The apricots are so gorgeous right now I have to use them as much as I can. I made apricot tarts with some, and the remaining ripe apricots on my counter made it into the lovely little jam you see in the picture. I don’t make large quantities of jam for long term storage. I make enough for only a few jars to keep in the fridge for immediate consumption or give away to friends. You could follow the canning procedures to sterilize your jars for long term storage if you wish (see Wisconsin University Safe Food Preservation Series).
My jams are pretty simple: fruit, sugar and lemon juice. I rely on the natiural pectin in the fruit and sometimes add the pits for the special flavour and pectin they impart. In terms of quantities I go with equal weight of fruit to sugar give or take. If there is not enough sugar the jam will be more runny but still great for spreading on toasts. Who’s watching? For the jam in this recipe I used more fruit (1.5:1 fruit to sugar) and still liked the consistency. The Wisconsin article I referred to above recommends 8 cups apricots to 6 cups sugar. Suit yourself. Here is how I make it (yields about 6 small jam jars):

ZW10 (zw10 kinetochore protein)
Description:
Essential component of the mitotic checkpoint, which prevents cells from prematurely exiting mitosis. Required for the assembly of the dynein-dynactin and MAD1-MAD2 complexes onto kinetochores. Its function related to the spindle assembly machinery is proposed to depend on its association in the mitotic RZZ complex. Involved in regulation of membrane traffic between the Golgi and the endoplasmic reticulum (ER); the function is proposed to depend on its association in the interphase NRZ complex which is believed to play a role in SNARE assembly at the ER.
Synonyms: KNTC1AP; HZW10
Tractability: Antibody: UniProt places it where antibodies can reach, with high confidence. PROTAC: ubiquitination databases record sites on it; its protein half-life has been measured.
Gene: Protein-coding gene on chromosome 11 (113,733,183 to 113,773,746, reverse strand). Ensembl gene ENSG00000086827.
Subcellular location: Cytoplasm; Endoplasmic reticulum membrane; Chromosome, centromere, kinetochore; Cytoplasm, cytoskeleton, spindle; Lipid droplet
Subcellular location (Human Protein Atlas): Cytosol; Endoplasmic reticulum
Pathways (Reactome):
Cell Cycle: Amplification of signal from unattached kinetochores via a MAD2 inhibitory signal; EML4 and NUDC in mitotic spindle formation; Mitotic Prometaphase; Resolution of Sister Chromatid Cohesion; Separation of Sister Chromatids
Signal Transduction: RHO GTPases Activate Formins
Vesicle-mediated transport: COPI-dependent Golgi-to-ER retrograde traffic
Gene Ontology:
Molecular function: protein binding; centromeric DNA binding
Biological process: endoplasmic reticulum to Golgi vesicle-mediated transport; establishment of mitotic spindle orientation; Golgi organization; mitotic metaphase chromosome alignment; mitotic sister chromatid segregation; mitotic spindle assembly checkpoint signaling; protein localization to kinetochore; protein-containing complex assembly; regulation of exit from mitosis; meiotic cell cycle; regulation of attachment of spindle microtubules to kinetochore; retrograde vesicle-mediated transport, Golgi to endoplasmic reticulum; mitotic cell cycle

1 1/2 kg (about 3 lb) apricots, halved and pitted
A handful of apricot pits (about 10)
1 kg (about 2 lb) sugar
Juice if one small lemon
Combine apricots, sugar, pits and lemon juice in a large pot. Use a larger pot because it helps protect from splattering all over your stove. You can let the mixture sit for a while for the fruit to exude juices but I just put it on medium heat and begin cooking it, stirring frequently from the bottom to prevent it from sticking. Once the mixture comes to a boil reduce heat to a steady simmer and cook for about half an hour until it is thick and syrupy. It will thicken more when it cools.
Spoon the hot jam into clean jars, wipe any spills along the rim or sides with clean, hot wet cloth. See reference above if you want to follow canning procedures.
You can either add the pits to the jars or leave them behind. I add one pit per jar.
Screw on the lid and let cool on the counter.
Keep refrigerate. The recipe makes enough to fill about 6 small jam jars. Give a couple to your friends.